Tyrosine kinase inhibitors: the first decade.

Department of Leukemia, University of Texas MD Anderson Cancer Center, Houston, TX 77030, USA.
Current Hematologic Malignancy Reports 04/2010; 5(2):70-80. DOI: 10.1007/s11899-010-0045-y
Source: PubMed

ABSTRACT The treatment of chronic myeloid leukemia (CML) drastically changed with the introduction of imatinib mesylate, a Bcr-Abl1 tyrosine kinase inhibitor (TKI), in 1998. By directly targeting this leukemogenic protein kinase, imatinib affords patients with CML sustained chromosomal remissions, which translate into prolonged survival. However, there has been concern over the emergence of resistance to imatinib, and some patients fail to respond or are intolerant of imatinib therapy because of untoward toxicity. This has spurred interest in developing novel TKIs to overcome the mechanisms of resistance that lead to treatment failure-most importantly, Bcr-Abl1 kinase domain mutations. Two of these second-generation TKIs, nilotinib and dasatinib, are approved worldwide for the treatment of CML after imatinib failure or intolerance. Although these agents are active, they fail in many patients because of the development of highly resistant mutations such as the T315I, against which several novel agents are currently being tested in clinical trials. This review provides an account of the progress made in the field of TKI therapy for CML over the past decade.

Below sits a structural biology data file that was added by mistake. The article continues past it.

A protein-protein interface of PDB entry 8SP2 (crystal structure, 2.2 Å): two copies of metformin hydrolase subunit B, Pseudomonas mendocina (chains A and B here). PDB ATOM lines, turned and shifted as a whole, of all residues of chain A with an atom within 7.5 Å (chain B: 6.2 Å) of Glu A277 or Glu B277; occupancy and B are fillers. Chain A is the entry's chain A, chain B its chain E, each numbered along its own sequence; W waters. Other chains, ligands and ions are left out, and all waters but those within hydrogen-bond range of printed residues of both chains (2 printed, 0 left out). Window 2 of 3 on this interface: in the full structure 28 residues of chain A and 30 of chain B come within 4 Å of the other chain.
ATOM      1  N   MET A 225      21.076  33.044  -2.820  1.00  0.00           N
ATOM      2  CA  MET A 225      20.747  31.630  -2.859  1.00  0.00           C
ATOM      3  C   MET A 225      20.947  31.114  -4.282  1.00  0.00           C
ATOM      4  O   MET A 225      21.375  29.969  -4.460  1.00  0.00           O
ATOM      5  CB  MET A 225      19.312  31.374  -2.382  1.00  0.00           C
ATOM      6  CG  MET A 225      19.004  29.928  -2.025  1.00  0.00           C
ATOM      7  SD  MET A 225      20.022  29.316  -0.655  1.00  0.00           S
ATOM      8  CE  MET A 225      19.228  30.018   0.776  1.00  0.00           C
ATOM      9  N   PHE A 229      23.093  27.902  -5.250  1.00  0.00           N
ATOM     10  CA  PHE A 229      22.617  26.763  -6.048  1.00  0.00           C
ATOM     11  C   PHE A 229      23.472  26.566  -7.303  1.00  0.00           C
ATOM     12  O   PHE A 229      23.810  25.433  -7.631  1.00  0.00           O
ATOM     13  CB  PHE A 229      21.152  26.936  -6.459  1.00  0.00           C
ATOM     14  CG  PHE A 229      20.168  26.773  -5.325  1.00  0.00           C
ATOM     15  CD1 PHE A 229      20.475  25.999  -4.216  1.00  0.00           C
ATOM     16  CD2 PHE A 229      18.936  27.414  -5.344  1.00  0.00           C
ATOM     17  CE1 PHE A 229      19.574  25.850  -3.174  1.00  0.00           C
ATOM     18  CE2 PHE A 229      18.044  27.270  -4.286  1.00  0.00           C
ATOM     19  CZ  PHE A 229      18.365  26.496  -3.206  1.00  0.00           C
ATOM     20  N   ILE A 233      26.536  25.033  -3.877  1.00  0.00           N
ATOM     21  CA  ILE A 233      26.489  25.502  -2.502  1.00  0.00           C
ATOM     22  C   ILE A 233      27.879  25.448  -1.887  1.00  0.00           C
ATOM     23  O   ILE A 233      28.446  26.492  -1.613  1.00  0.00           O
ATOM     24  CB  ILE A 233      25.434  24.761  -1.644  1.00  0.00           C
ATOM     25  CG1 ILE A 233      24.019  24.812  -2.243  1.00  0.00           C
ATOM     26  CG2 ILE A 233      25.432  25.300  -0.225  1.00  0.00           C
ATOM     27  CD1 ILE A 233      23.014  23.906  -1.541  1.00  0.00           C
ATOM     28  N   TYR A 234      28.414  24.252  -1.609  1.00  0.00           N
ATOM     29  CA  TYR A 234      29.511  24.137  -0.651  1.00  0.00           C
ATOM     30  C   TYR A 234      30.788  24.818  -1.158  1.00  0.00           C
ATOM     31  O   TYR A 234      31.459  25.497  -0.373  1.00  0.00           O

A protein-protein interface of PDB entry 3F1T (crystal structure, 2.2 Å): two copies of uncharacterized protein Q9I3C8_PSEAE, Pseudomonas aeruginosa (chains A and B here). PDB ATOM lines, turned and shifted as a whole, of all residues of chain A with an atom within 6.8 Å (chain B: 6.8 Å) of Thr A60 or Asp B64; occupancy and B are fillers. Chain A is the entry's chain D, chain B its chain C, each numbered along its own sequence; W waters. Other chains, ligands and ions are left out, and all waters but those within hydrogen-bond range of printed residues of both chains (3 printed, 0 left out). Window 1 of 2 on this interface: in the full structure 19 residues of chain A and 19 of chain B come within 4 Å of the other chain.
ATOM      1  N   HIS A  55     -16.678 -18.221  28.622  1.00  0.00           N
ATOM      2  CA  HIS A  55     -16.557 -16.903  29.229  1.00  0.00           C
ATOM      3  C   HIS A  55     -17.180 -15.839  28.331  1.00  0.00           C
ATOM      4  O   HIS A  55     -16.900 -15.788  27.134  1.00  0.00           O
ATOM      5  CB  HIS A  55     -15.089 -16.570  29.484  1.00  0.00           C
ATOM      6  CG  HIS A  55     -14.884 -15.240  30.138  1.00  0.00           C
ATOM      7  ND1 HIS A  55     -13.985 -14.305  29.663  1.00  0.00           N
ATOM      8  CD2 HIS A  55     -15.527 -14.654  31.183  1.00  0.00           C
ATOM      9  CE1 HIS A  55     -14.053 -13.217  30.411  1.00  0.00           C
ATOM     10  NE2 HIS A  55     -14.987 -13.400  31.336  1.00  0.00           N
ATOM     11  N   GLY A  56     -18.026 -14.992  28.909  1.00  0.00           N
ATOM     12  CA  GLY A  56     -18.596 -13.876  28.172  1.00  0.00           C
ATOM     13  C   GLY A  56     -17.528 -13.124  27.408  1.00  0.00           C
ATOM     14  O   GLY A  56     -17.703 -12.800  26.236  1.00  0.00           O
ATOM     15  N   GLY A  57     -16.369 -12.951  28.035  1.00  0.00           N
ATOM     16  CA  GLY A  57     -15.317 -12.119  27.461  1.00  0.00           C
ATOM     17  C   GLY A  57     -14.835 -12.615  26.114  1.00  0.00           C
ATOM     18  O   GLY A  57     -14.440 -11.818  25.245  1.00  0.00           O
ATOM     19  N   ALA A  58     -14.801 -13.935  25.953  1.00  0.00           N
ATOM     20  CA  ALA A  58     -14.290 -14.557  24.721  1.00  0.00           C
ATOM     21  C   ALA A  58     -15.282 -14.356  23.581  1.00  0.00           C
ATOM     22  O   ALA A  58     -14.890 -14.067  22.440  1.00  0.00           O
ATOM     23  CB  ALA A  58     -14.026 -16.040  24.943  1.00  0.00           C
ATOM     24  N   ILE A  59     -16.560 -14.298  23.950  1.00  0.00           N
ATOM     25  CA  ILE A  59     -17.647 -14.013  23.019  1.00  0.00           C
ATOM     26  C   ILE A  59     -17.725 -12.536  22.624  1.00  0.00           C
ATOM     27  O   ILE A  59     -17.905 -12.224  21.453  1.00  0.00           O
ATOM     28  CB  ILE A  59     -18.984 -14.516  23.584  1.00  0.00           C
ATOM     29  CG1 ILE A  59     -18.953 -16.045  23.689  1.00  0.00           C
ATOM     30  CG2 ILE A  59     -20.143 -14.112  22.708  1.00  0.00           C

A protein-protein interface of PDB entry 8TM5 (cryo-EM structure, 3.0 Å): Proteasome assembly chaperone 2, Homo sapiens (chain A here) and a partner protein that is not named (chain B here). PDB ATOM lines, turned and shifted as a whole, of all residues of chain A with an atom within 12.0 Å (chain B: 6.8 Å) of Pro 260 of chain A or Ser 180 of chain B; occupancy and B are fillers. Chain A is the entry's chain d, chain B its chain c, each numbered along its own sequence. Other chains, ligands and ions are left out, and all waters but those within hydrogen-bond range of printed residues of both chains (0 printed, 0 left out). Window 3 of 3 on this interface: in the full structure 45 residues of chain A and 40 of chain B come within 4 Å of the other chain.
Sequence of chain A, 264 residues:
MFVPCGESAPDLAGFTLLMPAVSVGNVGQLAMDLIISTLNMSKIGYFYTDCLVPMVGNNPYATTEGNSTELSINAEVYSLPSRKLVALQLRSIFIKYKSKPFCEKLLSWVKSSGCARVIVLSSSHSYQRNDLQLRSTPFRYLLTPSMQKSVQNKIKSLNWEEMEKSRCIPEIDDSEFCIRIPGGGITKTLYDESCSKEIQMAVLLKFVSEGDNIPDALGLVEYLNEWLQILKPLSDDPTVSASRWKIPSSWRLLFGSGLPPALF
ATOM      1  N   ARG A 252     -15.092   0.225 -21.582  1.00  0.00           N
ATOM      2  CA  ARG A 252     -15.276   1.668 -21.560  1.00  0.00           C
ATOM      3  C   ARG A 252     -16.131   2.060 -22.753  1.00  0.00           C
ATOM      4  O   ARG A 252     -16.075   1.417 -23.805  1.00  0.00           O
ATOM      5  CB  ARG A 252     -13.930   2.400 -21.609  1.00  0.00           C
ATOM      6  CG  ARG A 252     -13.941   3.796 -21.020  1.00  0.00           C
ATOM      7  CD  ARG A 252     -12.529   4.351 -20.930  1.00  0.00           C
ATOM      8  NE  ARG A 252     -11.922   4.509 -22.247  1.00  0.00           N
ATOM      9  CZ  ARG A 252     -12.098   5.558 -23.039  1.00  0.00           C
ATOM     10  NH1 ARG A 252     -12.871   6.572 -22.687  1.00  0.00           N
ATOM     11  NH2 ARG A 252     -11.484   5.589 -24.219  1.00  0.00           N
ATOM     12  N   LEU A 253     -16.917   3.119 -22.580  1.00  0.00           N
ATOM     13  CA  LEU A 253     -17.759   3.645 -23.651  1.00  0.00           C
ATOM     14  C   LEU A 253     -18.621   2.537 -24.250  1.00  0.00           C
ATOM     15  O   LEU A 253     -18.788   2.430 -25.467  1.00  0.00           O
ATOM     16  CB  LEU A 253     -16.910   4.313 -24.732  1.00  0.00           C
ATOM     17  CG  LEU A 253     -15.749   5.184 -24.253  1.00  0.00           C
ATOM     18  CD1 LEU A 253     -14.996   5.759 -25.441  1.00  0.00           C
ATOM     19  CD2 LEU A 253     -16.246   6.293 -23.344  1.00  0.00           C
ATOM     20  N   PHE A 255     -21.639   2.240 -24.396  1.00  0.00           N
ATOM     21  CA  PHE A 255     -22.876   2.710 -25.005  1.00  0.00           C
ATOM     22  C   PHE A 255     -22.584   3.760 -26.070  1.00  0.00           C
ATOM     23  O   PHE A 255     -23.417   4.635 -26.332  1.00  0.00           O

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    ABSTRACT: Tyrosine kinase inhibitors (TKIs) have dramatically improved the outcome of chronic myeloid leukemia (CML). Even though TKI therapy does not necessarily eliminate all leukemic cells, a small proportion of CML patients is able to discontinue the treatment successfully and be considered cured. Besides inhibiting the actual target BCR-ABL1 kinase in leukemic cells, TKIs inhibit several off-target kinases in normal healthy cells, such as lymphocytes. To date, little is known about the long-term in vivo effects of TKI treatment on the function of the immune system. However, constantly growing evidence suggests that some TKIs have a dual-mode of action; the direct cytotoxic effects induced by oncokinase inhibition are accompanied by the activation of immune system 2 , which is potentially relevant for the long-term control of CML. In this review, we have summarized the reported immunomodulatory effects of the three TKIs, which currently are accepted for first-line use in CML (imatinib, dasatinib and nilotinib). Understanding the mechanisms of TKI-induced functional cure and the role of immune system in this process will hopefully not only benefit CML patients, but also patients with other malignant diseases in the future.